Kansas City Star

Story Behind The Story

Long before I ever imagined being interviewed by the Kansas City Star, I was a salon assistant who drove to work every day hating my job. The high end customer service world was far less glamourous than what I expected. In the winter when I’d make a fist, the skin on the back of my hand would crack and bleed. When I left college for cosmetology school my dad said “don’t be a quitter and see this through”. So I didn’t want to be a quitter at the first salon that hired me and I stuck it out.

I ended up loving it and worked there for almost 5 years. If I had quit, I would not be the stylist I am today. 

Around the year 2000 majority ownership changed hands. It didn’t take long to sense change. The stylists from Chicago either left, or went back to Chicago, the owners came less, and the local talent was leaving. I was close to two stylists who had already left to work in a small salon in West Plaza. They told me there was one chair left, but if I wanted it- I needed to act fast. I hesitated. Another stylist who had already left did not like the owner of her new salon, she decided to take it.

Inventory on Life

A few days later I sat on a bench in the empty upstairs cutting gallery waiting for my next client.  I knew you couldn’t gauge the success of a salon on whether it “looks busy” like many think, but I did understand overhead. I saw a rent invoice once when I was in the office, the monthly cost was way over what I made in a year. I stared at the tennis courts across the street and took a “life inventory.”

A few years earlier my parents had moved our family construction company to Springfield for the Branson building boom. My sister soon followed. My best friends from high school were graduating college. Many were starting jobs during the busy dot.com era. Some took a year off to backpack through Europe. Now my closest salon friends had moved on too.

I was 23. I had serious doubts about my future and myself. I’ve always been a social butterfly but for the first time in my adult life, I felt very alone.

What’s Job “Security”?

I started stashing my tips and 15% of my paycheck just in case I wouldn’t have a job soon. Because that’s what it felt like.

A few months later I was digging for the sports page in a Sunday paper of the Kansas City Star. I came across the commercial real estate listings and circled an ad for a loft on 39th street. I had saved a little over $2400. I had zero desire to own a salon, but I didn’t like the uncertainty of my circumstances. When I went to see the space my inner monologue was in a battle. One side of my brain said “What are you doing!?”  The other side said “change comes at a price.” I thought yeah, literally and figuratively. So I shut my inner crazy off and asked the man who showing me the space if I could have a moment to walk through alone.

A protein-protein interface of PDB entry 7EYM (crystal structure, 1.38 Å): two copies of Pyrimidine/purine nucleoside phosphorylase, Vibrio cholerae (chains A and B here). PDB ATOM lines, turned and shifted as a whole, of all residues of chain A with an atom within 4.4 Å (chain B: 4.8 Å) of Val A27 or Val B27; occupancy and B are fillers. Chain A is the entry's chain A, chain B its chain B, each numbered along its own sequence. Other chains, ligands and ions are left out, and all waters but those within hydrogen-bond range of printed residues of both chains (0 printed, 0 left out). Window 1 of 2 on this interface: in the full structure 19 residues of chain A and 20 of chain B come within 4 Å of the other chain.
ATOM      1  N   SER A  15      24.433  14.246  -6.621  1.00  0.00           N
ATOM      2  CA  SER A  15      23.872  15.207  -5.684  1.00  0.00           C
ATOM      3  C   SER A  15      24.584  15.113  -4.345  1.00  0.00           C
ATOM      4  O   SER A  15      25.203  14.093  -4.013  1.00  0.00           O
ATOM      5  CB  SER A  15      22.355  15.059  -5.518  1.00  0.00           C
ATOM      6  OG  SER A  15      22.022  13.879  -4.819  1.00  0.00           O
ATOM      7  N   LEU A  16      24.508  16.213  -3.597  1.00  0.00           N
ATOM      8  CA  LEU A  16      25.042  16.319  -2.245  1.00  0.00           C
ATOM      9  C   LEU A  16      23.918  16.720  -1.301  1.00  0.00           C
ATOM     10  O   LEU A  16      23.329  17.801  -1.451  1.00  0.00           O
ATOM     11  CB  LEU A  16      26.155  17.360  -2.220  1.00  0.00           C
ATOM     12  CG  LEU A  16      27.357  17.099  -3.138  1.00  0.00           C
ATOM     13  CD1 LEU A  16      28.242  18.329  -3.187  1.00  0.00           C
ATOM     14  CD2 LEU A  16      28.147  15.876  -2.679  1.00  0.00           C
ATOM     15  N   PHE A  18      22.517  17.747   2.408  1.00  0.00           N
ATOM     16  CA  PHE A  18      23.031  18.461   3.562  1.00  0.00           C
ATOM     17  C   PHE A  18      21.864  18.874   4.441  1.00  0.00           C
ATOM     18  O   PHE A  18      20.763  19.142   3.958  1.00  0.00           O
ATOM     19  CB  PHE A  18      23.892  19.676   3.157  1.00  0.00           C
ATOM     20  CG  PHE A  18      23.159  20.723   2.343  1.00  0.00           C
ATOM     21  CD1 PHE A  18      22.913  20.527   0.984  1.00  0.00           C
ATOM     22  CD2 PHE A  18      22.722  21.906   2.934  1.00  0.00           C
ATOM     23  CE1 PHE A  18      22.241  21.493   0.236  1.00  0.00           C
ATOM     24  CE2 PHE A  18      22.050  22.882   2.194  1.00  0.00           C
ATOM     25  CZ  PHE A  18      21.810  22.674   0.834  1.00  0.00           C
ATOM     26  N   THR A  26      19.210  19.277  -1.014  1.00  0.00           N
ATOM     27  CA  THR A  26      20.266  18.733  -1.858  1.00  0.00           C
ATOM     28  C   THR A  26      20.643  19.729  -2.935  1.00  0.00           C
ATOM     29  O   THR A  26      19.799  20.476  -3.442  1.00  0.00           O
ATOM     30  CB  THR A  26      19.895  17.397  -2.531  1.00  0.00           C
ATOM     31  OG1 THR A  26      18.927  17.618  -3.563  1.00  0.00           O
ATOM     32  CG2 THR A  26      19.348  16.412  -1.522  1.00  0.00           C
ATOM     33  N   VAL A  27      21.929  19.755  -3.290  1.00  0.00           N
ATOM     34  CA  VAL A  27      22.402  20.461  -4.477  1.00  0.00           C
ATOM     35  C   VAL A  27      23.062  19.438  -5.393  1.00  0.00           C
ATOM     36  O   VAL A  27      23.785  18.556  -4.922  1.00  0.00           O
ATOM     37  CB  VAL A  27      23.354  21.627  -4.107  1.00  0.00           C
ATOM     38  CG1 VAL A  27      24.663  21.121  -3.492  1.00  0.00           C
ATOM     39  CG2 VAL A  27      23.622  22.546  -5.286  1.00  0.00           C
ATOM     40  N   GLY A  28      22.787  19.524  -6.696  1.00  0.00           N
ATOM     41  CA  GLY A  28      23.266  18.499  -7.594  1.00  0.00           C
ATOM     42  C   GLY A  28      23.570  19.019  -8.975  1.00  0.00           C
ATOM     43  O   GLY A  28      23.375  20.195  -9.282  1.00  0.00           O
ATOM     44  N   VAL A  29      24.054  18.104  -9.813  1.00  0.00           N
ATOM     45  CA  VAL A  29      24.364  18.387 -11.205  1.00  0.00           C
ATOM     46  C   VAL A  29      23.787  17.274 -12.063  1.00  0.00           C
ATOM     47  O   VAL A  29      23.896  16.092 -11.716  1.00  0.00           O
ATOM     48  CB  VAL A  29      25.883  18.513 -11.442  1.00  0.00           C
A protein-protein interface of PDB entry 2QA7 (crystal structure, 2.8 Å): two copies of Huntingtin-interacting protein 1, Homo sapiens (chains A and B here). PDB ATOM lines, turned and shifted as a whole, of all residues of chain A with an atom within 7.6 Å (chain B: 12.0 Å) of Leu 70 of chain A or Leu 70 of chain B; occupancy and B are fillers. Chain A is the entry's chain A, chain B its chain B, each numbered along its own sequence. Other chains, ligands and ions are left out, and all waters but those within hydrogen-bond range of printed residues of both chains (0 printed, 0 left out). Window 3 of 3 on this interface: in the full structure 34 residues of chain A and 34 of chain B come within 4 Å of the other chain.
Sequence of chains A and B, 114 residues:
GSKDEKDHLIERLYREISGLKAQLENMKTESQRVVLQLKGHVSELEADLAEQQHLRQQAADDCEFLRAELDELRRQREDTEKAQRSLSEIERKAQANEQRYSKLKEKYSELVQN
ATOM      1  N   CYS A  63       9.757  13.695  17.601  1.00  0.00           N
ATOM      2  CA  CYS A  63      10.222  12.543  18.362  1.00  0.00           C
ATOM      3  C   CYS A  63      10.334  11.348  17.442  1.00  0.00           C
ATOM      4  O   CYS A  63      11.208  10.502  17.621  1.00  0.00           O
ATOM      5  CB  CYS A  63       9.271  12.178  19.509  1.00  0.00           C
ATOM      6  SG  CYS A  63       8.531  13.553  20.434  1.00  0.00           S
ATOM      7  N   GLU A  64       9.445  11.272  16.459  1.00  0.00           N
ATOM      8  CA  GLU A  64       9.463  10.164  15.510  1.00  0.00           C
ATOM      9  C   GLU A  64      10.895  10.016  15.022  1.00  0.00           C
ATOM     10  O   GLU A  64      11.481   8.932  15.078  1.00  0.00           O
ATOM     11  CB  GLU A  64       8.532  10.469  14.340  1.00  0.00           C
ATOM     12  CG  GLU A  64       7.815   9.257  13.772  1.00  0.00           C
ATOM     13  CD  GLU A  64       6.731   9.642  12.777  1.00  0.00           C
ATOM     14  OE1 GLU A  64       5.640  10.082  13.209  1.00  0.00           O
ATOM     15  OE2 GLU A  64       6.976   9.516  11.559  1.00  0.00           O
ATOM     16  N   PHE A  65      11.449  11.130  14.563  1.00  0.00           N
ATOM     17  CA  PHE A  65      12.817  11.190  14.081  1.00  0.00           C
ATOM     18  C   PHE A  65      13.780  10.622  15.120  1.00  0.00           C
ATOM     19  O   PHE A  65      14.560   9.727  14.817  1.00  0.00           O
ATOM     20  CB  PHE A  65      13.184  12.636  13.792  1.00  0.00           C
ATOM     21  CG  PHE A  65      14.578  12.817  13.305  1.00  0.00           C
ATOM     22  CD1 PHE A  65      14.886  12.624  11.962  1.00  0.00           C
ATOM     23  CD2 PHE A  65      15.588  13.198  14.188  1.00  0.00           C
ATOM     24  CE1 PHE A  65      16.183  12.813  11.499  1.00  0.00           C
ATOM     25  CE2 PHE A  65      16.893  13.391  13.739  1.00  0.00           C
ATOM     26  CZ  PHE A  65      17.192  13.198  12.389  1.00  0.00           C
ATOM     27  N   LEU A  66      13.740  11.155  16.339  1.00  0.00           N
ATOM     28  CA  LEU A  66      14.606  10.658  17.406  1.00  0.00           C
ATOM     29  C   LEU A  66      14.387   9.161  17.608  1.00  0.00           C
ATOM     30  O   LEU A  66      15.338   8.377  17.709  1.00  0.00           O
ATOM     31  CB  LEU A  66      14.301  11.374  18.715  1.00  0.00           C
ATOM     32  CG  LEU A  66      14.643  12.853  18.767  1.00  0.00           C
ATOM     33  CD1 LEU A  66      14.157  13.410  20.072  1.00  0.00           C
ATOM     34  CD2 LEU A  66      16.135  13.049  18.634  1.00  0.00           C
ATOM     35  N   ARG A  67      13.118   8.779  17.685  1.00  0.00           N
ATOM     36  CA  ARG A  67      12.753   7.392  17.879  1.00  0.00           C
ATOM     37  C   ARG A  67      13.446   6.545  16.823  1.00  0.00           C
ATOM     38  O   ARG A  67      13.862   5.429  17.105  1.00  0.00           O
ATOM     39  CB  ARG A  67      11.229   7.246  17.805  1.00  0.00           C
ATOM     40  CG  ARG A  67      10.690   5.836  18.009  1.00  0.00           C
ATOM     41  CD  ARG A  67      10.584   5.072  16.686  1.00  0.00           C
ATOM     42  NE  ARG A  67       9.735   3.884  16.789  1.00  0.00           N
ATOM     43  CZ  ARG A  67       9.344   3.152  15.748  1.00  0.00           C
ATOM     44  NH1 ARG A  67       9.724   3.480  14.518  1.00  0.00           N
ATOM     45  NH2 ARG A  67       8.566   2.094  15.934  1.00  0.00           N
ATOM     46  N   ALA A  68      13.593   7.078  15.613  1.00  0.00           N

The stairs sucked and the bus stop by the door was super sketch, but I could see myself there.

Little Did I Know…

I remember sitting on the bench that day thinking “Why didn’t I go with my friends? Why did I leave college for hair school and just stay with my parents?”

Little did I know… the salon I was sitting in and the salon my friends went, would both close within 3 years. I didn’t know the dot.com bubble had already burst, or in a few years a mortgage banking crash would occur, pulling most of America’s construction down with it. And little did I know the US would enter a 10 year recession and was in a recession resilient industry.

Studio 39 made me grow up fast. In a way I missed part of my youth, but it was also my life preserver many times in many ways. Any business owner knows it’s difficult to emotionally detach when making hard choices. Last year I read somewhere my hair mentor became majority shareholder of his company again by buying it back at a price 70% LESS than what he’d sold for. Saaavy! 🔥 It’s funny because 20 years ago I now realize how hard his decision to sell was. His choice had me pondering MY life on HIS bench. Thank God because I learned two valuable things.

  • Don’t let self doubt define you, you’re always one choice away from a different life.
  • I didn’t know I was listening to my gut instinct. Now whether its says  wait or GO- I listen.

I never planned on being a salon owner, I just bought job security. I never tried to grow the salon, I just tried to fill business needs when I saw them. I wish I knew what happened to that bench. Looking back, I was exactly where I was supposed to be.

Kansas City Star Article

Kansas City Star Site

Master Stylist and Owner

Thank you Kansas City Star for helping me find my first space for Studio 39 and for this article.

Thank you Anne Kniggendorf for writing it.

THANK YOU to Meg my right hand.

Most of all, thanks to my staff for not being quitters.

You are Studio 39.❤️💎